Monkeypox has been included as a notifiable infection-Guernsey
The disease commonly known as monkeypox has been included on the list of diseases that must be reported.
In Guernsey, the illness commonly known as monkeypox has now been put on the list of communicable disorders that must be reported.
This is being done out of an abundance of caution since there have not been any confirmed instances of the disease in the Channel Islands up to this point.
On the other hand, there have been 321 confirmed instances in other parts of the British Isles, and the UK Health Security Agency has only just lately made it an illness that has to be reported there.
Experts in the field of public health argue that the danger is still manageable despite the fact that it can only be transmitted via intimate contact.
Fever, headache, muscular aches, chills, and weariness are just some of the symptoms that might be experienced.
The move, according to the Medical Officer of Health for Guernsey, Dr. Nicola Brink, will assist Public Health in managing any situations in the bailiwick, in the event that any islanders contract the illness: ” “If monkeypox is considered a notifiable illness and infection with the monkeypox virus are considered a notifiable infection, then health practitioners are required to notify the Medical Officer of Health if they seriously doubt a patient has monkeypox or if the monkeypox virus is found in a clinical sample.
We will be able to disrupt chains of transmission and administer vaccinations where appropriate if we handle cases and contacts in a timely and efficient manner.”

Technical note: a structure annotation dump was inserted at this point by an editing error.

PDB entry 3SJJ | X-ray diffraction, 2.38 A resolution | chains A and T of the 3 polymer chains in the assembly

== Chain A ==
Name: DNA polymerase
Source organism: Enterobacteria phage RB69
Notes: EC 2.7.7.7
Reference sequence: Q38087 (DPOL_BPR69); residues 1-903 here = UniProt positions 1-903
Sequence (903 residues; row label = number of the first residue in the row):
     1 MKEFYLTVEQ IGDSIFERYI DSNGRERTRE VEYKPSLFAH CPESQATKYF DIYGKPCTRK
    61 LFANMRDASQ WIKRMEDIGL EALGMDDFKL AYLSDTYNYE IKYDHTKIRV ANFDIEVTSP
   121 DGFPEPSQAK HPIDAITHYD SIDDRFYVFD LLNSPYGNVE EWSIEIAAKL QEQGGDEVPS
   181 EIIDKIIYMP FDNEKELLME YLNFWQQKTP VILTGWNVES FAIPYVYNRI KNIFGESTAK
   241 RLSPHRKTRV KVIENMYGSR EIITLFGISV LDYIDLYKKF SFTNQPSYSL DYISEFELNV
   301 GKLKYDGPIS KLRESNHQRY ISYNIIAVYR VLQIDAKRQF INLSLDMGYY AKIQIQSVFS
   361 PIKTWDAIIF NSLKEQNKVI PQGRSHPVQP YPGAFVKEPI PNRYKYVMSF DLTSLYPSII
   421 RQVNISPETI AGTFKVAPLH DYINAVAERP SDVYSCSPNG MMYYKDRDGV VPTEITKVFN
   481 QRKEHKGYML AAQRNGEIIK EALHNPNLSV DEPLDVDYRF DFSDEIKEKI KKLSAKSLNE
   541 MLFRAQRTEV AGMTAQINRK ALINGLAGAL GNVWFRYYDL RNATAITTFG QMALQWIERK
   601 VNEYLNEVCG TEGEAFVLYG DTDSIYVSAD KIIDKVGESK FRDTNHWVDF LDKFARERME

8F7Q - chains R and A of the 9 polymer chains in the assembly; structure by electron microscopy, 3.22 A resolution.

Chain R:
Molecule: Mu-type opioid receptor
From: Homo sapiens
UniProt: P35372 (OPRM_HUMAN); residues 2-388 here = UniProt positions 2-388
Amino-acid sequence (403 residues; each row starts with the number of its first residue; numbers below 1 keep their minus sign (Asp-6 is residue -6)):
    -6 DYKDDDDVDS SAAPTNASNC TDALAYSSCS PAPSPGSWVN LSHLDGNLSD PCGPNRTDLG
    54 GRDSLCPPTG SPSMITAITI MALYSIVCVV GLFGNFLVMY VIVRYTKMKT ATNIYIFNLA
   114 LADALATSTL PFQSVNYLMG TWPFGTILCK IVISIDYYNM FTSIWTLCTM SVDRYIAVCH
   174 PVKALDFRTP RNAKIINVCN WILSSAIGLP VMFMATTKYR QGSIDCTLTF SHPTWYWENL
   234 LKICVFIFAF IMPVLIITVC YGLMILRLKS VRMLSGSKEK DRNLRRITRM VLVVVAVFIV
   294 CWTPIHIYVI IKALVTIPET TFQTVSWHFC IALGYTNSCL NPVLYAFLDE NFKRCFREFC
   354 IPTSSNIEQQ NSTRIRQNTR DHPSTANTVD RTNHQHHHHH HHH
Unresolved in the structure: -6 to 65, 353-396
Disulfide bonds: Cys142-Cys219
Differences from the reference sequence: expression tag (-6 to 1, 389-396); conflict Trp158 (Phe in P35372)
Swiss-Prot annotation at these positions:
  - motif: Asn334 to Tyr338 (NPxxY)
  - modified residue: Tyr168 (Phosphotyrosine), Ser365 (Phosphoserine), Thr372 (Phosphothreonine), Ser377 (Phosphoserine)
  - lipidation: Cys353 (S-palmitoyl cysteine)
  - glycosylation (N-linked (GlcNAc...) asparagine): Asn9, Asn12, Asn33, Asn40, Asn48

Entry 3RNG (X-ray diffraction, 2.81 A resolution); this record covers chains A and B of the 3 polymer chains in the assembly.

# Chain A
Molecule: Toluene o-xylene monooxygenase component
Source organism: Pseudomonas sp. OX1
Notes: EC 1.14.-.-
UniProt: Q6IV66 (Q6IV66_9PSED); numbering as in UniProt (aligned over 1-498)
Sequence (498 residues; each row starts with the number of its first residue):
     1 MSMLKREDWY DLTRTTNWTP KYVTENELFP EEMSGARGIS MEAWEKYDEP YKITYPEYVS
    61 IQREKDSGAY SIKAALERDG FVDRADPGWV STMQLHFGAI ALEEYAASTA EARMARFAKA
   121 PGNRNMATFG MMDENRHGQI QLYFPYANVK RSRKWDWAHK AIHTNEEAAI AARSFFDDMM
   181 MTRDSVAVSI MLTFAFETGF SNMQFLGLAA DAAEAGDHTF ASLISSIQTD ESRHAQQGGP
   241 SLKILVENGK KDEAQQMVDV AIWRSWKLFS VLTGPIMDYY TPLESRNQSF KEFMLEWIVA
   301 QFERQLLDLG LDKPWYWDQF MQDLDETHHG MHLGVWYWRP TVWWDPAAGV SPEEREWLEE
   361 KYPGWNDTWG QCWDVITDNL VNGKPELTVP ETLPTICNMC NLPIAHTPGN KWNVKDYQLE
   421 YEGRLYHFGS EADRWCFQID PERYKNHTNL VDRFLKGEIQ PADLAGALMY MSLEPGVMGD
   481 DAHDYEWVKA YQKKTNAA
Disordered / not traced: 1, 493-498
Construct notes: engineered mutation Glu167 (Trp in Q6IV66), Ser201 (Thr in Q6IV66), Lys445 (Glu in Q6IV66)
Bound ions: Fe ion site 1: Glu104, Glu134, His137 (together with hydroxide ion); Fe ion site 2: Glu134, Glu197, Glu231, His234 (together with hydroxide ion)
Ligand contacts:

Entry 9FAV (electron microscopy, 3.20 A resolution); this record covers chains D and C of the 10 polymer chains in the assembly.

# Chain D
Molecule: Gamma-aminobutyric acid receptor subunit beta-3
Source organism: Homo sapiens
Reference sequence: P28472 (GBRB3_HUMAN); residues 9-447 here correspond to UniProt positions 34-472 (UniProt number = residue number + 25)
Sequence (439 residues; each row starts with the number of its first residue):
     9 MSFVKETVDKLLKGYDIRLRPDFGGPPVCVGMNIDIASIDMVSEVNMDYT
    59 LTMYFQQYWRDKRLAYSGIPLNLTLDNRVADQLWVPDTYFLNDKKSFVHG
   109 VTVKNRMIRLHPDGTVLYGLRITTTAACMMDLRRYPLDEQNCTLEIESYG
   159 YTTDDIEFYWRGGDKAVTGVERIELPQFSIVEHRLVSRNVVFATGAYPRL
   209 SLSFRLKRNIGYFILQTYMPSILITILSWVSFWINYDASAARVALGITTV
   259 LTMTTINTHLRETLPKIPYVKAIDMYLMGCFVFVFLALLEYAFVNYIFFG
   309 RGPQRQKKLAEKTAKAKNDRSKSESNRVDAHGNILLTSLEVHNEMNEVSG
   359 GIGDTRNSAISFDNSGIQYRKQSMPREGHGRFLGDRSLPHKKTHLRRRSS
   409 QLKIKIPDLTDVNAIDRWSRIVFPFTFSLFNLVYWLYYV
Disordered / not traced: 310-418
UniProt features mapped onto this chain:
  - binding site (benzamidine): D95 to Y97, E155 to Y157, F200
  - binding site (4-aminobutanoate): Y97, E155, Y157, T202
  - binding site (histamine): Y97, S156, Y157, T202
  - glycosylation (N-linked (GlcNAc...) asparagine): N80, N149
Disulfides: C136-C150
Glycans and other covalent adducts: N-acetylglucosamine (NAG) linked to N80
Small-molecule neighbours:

She went on to say that the current rise in reported cases all throughout Europe is an additional justification for exercising extreme caution: ” “Monkeypox is a viral virus that, up until quite recently, was often connected with travel to West Africa. However, since the beginning of May 2022, over one thousand instances of monkeypox have been recorded in numerous nations that are not endemic for the monkeypox virus. These countries include the United Kingdom, Spain, Portugal, and the United States of America.
Investigations on the disease’s epidemiology are still underway; however, none of the cases that have been recorded so far have a traceable travel history that leads back to an endemic region. This is consistent with community transmission in numerous non-endemic nations in recent weeks, so we need to ensure that we are prepared, and making the illness reportable is a component of that.”